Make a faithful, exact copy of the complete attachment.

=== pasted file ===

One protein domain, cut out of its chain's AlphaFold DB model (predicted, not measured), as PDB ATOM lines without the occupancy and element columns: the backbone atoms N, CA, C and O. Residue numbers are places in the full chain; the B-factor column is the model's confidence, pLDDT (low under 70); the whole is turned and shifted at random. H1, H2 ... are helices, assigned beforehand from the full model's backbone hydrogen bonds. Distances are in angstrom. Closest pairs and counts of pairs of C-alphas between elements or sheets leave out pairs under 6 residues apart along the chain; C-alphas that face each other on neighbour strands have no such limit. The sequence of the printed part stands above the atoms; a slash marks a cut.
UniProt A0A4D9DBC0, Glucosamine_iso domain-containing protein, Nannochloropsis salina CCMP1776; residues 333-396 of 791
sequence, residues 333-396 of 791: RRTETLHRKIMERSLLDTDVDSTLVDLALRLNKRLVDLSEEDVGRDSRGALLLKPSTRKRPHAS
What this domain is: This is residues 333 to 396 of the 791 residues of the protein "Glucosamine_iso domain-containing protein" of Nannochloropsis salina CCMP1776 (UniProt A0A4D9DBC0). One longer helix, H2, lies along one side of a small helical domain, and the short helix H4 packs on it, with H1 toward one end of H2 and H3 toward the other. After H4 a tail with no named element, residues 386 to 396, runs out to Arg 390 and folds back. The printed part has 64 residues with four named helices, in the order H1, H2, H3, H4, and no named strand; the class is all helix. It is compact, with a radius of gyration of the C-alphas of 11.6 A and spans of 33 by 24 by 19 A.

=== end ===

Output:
One protein domain, cut out of its chain's AlphaFold DB model (predicted, not measured), as PDB ATOM lines without the occupancy and element columns: the backbone atoms N, CA, C and O. Residue numbers are places in the full chain; the B-factor column is the model's confidence, pLDDT (low under 70); the whole is turned and shifted at random. H1, H2 ... are helices, assigned beforehand from the full model's backbone hydrogen bonds. Distances are in angstrom. Closest pairs and counts of pairs of C-alphas between elements or sheets leave out pairs under 6 residues apart along the chain; C-alphas that face each other on neighbour strands have no such limit. The sequence of the printed part stands above the atoms; a slash marks a cut.
UniProt A0A4D9DBC0, Glucosamine_iso domain-containing protein, Nannochloropsis salina CCMP1776; residues 333-396 of 791
sequence, residues 333-396 of 791: RRTETLHRKIMERSLLDTDVDSTLVDLALRLNKRLVDLSEEDVGRDSRGALLLKPSTRKRPHAS
What this domain is: This is residues 333 to 396 of the 791 residues of the protein "Glucosamine_iso domain-containing protein" of Nannochloropsis salina CCMP1776 (UniProt A0A4D9DBC0). One longer helix, H2, lies along one side of a small helical domain, and the short helix H4 packs on it, with H1 toward one end of H2 and H3 toward the other. After H4 a tail with no named element, residues 386 to 396, runs out to Arg 390 and folds back. The printed part has 64 residues with four named helices, in the order H1, H2, H3, H4, and no named strand; the class is all helix. It is compact, with a radius of gyration of the C-alphas of 11.6 A and spans of 33 by 24 by 19 A.